[tweetmeme source=”lovestats” only_single=false]
Well, once you manage to catch your breath after laughing solid for 4 minutes, let’s really think about all the people involved in this little prank.
1: Interviewer: First of all, this interviewer deserves a raise, a bonus, and a promotion for going through this interview without laughing, getting upset, or antagonizing the survey responder. I’m sure he deals with this sort of thing, whether real or fake, all day long every day. And yet, the utmost professionalism on his part. Kudos for a great job.
2: Responder: How did our industry get to such a state where surveys are written so poorly that people leave a tape recorder at their telephone waiting for researchers to call in order to make fun of them? This is nothing for us to be proud of.
3: Data Analyst: How exactly is the data analyst going to handle data which is clearly horrible quality? Will the analyst think of checking for outliers in each question? Will the analyst review the entire set of responses to recognize that it is an across the board outlier and probably a troublemaker? Will these responses lead to completely invalid analysis and conclusions?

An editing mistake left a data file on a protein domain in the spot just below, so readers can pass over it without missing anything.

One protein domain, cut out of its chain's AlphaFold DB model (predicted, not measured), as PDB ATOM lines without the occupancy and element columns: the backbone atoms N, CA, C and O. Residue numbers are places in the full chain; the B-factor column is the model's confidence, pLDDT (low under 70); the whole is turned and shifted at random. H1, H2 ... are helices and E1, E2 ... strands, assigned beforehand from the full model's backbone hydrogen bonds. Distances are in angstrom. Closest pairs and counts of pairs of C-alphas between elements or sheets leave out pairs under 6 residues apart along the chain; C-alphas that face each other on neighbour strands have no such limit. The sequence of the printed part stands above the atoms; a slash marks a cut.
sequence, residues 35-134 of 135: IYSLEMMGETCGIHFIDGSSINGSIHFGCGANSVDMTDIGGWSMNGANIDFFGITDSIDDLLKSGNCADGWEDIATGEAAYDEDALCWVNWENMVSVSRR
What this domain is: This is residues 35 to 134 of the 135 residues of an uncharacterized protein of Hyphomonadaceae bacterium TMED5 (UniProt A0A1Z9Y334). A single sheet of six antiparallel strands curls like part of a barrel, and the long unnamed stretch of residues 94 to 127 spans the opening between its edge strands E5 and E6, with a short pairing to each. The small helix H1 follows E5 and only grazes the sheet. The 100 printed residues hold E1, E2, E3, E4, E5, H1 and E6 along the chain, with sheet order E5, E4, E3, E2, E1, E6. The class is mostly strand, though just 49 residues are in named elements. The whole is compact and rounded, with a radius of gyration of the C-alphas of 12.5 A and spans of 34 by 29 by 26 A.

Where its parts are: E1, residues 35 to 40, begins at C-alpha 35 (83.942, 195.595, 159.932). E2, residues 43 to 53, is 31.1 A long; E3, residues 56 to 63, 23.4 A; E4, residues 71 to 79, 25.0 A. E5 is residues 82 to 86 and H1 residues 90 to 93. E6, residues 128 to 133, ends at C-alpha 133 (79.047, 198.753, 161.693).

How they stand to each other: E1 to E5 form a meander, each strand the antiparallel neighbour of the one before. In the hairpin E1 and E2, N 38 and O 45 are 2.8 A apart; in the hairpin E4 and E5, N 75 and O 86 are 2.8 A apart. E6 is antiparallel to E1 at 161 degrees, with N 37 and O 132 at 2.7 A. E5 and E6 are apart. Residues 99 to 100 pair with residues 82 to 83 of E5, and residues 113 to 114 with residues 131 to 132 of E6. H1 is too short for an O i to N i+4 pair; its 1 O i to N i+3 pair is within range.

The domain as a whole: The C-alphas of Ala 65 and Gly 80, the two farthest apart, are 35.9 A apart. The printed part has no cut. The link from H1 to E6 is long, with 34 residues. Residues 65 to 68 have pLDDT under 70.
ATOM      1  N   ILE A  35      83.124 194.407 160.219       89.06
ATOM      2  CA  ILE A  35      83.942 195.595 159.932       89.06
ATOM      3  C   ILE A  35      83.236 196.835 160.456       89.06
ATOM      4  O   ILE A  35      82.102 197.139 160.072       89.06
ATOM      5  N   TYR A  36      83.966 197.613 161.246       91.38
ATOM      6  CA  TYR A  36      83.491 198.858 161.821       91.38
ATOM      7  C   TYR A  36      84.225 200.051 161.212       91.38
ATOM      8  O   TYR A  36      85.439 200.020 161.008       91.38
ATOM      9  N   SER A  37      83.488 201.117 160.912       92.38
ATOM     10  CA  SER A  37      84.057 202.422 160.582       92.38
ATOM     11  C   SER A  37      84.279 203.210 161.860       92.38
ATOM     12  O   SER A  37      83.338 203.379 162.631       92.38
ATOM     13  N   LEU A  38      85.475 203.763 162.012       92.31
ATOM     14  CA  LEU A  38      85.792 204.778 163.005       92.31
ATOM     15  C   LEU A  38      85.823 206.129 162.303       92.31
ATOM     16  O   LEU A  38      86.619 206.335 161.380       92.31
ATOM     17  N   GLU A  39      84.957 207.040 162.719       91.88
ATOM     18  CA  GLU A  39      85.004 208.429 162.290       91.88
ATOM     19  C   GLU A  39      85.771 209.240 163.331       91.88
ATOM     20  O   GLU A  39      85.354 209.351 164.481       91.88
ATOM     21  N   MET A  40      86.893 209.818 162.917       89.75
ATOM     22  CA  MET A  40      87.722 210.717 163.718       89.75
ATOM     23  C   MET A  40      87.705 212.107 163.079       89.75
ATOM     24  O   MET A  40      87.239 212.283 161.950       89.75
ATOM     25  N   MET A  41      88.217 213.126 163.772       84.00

4: Survey Author: Of course, we understand the need to use standardized questions in surveys. But, no matter how convinced you are, the world does not consist of people who know how surveys work. There are absolutely people out there who need to be taken through a survey with far more care than what we
permit when writing surveys. Telephone surveys need to be written so that interviewers can speak naturally and help those people who actually need some help. That’s where good data comes from. I’m really curious if the survey author left a place for the interviewer to indicate that this instance was possibly an outlier.
So, enjoy. But the next time you write a survey, keep this in mind. Are you antagonizing yet another survey responder or are you responsible for creating a more positive market research experience?
- DADT survey results won’t be accurate (bilerico.com)
- Exploring Mode Effects in Establishment Surveys (kauffman.org)